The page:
Saturday, 27 June 2009

June Daring Bakers - Bakewell Tart

The June Daring Bakers' challenge was hosted by Jasmine of Confessions of a Cardamom Addict and Annemarie of Ambrosia and Nectar. They chose a Traditional (UK) Bakewell Tart... er... pudding that was inspired by a rich baking history dating back to the 1800's in England.

If I was superstitious I would say I am not meant to be a Daring Baker. Last month's recipe wasn't a great success for me so I embraced this month's recipe (I love almonds) and put quite a lot of time into considering how I would put my own little twist on these.

In fact, one evening I went for a long walk on my own. Later in bed that night OH asked me, "Why did you go for a walk this evening?" "I needed some time to think," was my reply. He rolled over concerned and asked me, "What about?" "What I'm going to put into my Daring Bakers Challenge this month!" He groaned, rolled back and went to sleep.

I finally decided that I would make little tartlets. I couldn't choose between Raspberry Rose Jam (which I would make using rosewater) and a rich chocolate ganache, using a 100% cacao stick I had been saving, so I decided I would make both. But despite my best efforts, my local supermarkets and delis just would not cough up rosewater. So I ordered some rose syrup online. However, after waiting two weeks for it to arrive I gave up and went ahead and made plain raspberry jam (it did, of course, arrive that very afternoon)!

Then to top it all off, the morning I was in the middle of making my tartlets, my mum phoned to say my granny had died. I was in the middle of making them so I finished them off but all intentions of variations went out the window. And sadly to say, Bakewell Tarts will now always bear the association with my Granny's death.

Bakewell Tart…er…pudding

Makes one 23cm (9” tart)
Prep time: less than 10 minutes (plus time for the individual elements)
Resting time: 15 minutes
Baking time: 30 minutes
Equipment needed: 23cm (9”) tart pan or pie tin (preferably with ridged edges), rolling pin

One quantity sweet shortcrust pastry (recipe follows)
Bench flour 250ml (1cup (8 US fl. oz))
Jam or curd, warmed for spreadability (I made my own Raspberry Jam)
One quantity frangipane (recipe follows)
One handful blanched, flaked almonds

Sweet Shortcrust Pastry

Prep time: 15-20 minutes
Resting time: 30 minutes (minimum)
Equipment needed: bowls, box grater, cling film

225g (8oz) all purpose flour
30g (1oz) sugar
2.5ml (½ tsp) salt
110g (4oz) unsalted butter, cold (frozen is better)
2 egg yolks
2.5ml (½ tsp) almond extract (optional - I used it but would leave it out next time as the taste was too strong for me along with the extract in the frangipane)
15-30ml (1-2 Tbsp) cold water

Sift together flour, sugar and salt. Grate butter into the flour mixture, using the large hole-side of a box grater. Using your finger tips only, and working very quickly, rub the fat into the flour until the mixture resembles bread crumbs. Set aside.

Lightly beat the egg yolks with the almond extract (if using) and quickly mix into the flour mixture. Keep mixing while dribbling in the water, only adding enough to form a cohesive and slightly sticky dough.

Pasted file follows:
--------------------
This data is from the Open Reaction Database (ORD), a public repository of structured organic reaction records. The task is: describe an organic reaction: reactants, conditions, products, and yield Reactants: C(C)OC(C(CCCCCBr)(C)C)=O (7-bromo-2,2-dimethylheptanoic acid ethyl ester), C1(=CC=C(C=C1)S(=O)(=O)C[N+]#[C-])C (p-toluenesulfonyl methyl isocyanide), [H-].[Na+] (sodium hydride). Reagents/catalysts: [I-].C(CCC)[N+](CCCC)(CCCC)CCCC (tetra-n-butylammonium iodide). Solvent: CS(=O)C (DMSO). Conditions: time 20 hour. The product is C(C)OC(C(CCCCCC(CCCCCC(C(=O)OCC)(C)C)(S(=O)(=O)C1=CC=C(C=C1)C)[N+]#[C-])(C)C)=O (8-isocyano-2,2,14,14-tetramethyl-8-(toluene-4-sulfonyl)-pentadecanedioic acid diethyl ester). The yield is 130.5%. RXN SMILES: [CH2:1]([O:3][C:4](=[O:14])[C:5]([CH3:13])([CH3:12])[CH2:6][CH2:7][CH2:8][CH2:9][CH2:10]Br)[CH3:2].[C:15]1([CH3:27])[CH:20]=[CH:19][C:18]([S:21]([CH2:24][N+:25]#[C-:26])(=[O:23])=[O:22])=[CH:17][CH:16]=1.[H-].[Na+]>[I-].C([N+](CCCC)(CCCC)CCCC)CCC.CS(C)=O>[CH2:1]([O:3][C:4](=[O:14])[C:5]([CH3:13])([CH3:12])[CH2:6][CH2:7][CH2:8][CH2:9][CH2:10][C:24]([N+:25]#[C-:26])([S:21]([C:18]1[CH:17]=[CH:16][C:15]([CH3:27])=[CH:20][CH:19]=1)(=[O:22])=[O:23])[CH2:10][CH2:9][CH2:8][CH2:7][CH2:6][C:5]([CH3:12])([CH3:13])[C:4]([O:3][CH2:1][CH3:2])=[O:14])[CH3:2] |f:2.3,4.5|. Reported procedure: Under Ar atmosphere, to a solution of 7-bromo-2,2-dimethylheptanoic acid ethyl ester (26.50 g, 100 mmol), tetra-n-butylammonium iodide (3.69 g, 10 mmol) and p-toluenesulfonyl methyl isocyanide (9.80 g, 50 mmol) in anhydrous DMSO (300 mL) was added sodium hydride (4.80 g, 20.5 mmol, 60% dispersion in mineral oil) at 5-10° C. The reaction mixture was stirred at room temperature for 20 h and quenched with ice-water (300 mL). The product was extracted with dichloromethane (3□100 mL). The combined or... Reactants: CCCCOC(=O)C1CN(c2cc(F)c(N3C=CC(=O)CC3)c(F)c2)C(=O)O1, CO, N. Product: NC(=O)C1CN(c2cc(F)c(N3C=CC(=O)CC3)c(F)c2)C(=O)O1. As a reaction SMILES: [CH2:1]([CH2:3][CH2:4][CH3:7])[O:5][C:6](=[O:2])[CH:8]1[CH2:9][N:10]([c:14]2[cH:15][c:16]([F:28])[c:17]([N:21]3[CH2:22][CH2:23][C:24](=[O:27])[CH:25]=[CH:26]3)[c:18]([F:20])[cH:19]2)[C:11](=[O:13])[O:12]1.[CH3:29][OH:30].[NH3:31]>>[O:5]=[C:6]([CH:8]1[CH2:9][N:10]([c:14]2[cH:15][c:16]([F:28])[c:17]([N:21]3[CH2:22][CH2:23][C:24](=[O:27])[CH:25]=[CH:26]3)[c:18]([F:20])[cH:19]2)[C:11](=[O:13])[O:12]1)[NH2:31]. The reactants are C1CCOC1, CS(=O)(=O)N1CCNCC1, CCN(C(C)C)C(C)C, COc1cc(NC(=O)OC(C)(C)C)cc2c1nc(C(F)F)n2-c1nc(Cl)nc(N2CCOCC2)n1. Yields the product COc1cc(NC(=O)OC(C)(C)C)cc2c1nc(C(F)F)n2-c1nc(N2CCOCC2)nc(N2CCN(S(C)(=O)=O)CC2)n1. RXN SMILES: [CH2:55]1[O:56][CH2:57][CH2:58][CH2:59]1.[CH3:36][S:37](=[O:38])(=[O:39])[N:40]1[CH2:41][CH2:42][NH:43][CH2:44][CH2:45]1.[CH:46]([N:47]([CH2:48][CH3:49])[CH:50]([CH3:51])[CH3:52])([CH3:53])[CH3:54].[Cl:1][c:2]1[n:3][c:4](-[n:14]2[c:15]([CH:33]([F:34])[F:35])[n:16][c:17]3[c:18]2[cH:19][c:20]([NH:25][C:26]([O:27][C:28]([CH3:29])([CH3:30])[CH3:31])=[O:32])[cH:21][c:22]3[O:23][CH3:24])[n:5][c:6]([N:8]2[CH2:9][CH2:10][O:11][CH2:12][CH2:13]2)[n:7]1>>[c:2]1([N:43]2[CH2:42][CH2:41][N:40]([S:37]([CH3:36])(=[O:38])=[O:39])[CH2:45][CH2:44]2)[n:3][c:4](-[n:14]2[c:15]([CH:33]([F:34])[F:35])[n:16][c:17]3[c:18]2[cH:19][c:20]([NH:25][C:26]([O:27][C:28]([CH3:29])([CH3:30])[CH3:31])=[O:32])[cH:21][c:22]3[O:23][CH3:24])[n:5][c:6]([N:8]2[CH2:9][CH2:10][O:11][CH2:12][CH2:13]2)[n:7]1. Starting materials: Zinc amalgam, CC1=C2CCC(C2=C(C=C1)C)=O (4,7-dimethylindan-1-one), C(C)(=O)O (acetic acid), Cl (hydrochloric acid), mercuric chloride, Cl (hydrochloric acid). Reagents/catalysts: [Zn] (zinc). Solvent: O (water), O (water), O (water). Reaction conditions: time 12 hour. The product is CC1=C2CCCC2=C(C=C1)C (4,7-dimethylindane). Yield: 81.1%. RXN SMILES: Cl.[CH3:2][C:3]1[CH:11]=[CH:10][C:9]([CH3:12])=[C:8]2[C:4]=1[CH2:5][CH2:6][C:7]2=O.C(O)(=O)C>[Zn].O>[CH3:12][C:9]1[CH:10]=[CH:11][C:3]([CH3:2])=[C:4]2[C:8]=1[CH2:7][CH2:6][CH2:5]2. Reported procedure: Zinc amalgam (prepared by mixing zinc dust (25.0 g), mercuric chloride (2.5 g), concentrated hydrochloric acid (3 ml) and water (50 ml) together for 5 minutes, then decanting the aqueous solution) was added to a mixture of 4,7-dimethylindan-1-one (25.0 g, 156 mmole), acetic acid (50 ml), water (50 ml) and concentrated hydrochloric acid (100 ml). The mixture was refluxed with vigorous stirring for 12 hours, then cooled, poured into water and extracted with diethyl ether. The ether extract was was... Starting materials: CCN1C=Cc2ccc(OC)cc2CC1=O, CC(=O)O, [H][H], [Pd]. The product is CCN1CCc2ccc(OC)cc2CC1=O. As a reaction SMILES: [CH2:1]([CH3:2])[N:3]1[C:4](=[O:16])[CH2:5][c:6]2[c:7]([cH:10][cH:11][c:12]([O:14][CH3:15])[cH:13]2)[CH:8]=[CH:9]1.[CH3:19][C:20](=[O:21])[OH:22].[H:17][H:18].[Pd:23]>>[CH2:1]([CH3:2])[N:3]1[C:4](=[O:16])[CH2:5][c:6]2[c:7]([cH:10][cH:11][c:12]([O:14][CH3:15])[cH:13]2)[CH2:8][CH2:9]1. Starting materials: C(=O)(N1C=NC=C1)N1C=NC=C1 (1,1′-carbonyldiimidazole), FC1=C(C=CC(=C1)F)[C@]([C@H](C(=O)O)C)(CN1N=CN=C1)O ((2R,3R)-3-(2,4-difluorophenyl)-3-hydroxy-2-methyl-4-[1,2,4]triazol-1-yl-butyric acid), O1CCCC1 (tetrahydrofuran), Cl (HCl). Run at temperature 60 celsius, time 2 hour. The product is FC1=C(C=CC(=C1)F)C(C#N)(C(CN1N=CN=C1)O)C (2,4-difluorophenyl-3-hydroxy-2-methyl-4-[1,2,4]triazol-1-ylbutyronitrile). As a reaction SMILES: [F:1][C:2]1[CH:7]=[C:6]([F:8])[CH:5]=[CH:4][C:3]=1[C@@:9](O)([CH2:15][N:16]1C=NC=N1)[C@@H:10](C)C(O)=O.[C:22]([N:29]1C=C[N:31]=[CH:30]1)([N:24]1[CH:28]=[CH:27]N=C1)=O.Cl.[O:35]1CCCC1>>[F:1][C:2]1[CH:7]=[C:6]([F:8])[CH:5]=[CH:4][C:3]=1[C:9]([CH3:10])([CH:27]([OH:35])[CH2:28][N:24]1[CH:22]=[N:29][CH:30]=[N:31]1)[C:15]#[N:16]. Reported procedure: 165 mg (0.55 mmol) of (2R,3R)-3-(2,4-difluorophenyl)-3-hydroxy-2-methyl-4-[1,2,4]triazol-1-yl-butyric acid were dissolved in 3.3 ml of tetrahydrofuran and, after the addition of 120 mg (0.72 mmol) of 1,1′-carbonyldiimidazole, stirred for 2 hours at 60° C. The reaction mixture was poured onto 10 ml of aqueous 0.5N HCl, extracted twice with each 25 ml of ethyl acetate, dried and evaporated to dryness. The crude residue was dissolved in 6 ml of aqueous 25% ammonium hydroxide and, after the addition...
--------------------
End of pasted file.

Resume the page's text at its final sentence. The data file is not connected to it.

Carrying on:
Form the dough into a disc, wrap in cling and refrigerate for at least 30 minutes


Prep time: 10-15 minutes
Equipment needed: bowls, hand mixer, rubber spatula

125g (4.5oz) unsalted butter, softened
125g (4.5oz) icing sugar
3 eggs
2.5ml (½ tsp)
almond extract
125g (4.5oz) ground almonds
30g (1oz) all purpose flour

Cream butter and sugar together for about a minute or until the mixture is primrose in colour and very fluffy. Scrape down the side of the bowl and add the eggs, one at a time, beating well after each addition. The batter may appear to curdle. In the words of Douglas Adams: Don’t panic. Really. It’ll be fine. After all three are in, pour in the almond extract and mix for about another 30 seconds and scrape down the sides again. With the beaters on, spoon in the ground nuts and the flour. Mix well. The mixture will be soft, keep its slightly curdled look (mostly from the almonds) and retain its pallid yellow colour.

Assembling the tart

Place the chilled dough disc on a lightly floured surface. If it's overly cold, you will need to let it become acclimatised for about 15 minutes before you roll it out. Flour the rolling pin and roll the pastry to 5mm (1/4”) thickness, by rolling in one direction only (start from the centre and roll away from you), and turning the disc a quarter turn after each roll. When the pastry is to the desired size and thickness, transfer it to the tart pan, press in and trim the excess dough. Patch any holes, fissures or tears with trimmed bits. Chill in the freezer for 15 minutes.

Preheat oven to 200C/400F.

Remove shell from freezer, spread as even a layer as you can of jam onto the pastry base. Top with frangipane, spreading to cover the entire surface of the tart. Smooth the top and pop into the oven for 30 minutes. Five minutes before the tart is done, the top will be poofy and brownish. Remove from oven and strew flaked almonds on top and return to the heat for the last five minutes of baking.

The finished tart will have a golden crust and the frangipane will be tanned, poofy and a bit spongy-looking. Remove from the oven and cool on the counter.

Serve warm, with crème fraîche, whipped cream or custard sauce if you wish.When you slice into the tart, the almond paste will be firm, but slightly squidgy and the crust should be crisp but not tough.

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  1. The tartlets must be an Irish thing. ;) Yours look great

  2. I am sorry to read about your granny's death..I know of the associations re: food and those who left us. Hopefully, in time, you'll be able to celebrate her (with or without the Bakewells).

    Thanks for participating.